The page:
Wednesday, March 16, 2011

Calling Mike Fisher

(Photo Credit: The Tennessean)

On February 10th, the Nashville Predators acquired Mike Fisher from the Ottawa Senators via trade for a 1st-round draft pick. It came as a surprise to many fans of both Nashville and Ottawa. Since that time, Fisher has accumulated one goal and three assists as a Predator.

With the injury to Matthew Lombardi, Fisher is the number one center on the Nashville Predators. That means that he is going to be expected to produce offensively, but has not done that yet.

There are many things that Mike Fisher is very good at. He plays the game at a very high level. Unfortunately, it's at a much higher level than a lot of his teammates. He's very good defensively. He backchecks very well, and is excellent at blocking shots. He's also very good with the puck. He doesn't turn it over and is a good skater. Why does this not translate into offensive production?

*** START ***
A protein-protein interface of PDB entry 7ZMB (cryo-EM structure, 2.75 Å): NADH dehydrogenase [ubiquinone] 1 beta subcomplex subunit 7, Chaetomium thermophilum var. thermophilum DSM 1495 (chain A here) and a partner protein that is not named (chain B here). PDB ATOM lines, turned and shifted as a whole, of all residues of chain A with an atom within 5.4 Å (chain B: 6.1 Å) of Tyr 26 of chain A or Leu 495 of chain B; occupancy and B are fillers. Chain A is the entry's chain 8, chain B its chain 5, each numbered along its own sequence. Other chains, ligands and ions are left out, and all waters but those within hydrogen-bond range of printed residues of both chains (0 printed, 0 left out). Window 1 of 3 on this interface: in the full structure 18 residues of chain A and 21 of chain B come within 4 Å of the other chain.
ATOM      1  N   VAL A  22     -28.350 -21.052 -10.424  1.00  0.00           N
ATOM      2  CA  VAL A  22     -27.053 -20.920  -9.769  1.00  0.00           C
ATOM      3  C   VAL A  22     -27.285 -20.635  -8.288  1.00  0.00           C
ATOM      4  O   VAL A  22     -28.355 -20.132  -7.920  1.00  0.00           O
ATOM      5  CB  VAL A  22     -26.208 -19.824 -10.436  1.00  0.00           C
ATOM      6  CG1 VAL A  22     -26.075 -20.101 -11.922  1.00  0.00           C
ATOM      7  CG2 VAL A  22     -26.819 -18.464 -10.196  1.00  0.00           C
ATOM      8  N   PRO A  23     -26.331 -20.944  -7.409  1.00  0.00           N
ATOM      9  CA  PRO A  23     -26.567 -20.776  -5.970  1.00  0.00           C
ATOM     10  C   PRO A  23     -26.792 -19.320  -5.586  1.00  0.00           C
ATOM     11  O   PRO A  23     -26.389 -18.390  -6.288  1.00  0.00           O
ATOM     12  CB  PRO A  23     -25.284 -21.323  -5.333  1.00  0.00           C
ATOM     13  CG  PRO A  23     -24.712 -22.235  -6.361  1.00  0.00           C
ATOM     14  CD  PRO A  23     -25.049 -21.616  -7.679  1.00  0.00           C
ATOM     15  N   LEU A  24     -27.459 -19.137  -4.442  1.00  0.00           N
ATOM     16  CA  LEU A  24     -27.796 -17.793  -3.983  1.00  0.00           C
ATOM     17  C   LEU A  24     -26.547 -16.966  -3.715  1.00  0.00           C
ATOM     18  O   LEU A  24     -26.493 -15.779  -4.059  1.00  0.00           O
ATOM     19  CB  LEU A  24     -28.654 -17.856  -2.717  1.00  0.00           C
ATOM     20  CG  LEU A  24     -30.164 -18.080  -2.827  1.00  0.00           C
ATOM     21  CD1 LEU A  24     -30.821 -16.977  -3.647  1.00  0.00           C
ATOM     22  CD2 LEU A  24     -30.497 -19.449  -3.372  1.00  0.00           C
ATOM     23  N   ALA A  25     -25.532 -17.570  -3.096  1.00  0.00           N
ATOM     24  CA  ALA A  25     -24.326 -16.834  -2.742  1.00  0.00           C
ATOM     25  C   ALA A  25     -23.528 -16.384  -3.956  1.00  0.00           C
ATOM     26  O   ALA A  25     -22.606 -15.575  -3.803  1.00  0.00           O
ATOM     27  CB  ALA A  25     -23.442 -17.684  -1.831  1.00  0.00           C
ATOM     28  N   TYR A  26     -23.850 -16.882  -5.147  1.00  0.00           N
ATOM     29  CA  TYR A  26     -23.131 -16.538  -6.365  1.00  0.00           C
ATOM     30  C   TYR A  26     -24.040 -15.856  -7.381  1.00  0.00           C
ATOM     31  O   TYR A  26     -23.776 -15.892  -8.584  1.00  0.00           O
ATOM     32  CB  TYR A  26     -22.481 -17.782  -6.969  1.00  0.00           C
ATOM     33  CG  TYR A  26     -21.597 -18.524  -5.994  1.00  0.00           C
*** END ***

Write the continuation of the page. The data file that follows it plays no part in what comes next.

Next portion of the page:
Some of it has to do with his line. Fisher has been on a line with Sergei Kostitsyn and Wilson/Erat/Hornqvist. Kostitsyn rarely decides to shoot the puck. Fisher would have about three more assists if SK74 would simply have decided to shoot the puck. However, that still doesn't explain why he isn't scoring goals.

Fisher has never been a player that has been superb on the offensive end. He's a good offensive player, but is not a consistent scoring threat. However, he is very good at one thing that all goal-scorers have in common: Creating good shots. He can get the shot off from almost anywhere, and has an excellent wrist-shot. The problem is, he is simply not finishing off the scoring chances that he is creating.

Nashville is an offensively challenged team, so it's imperative that the number one center contributes offensively. Obviously, Fisher is not a legitimate number one center in the NHL, but that doesn't mean that he's not an extremely good hockey player. He simply has to finish when he gets his scoring chances. The Predators cannot afford for him not to do so.

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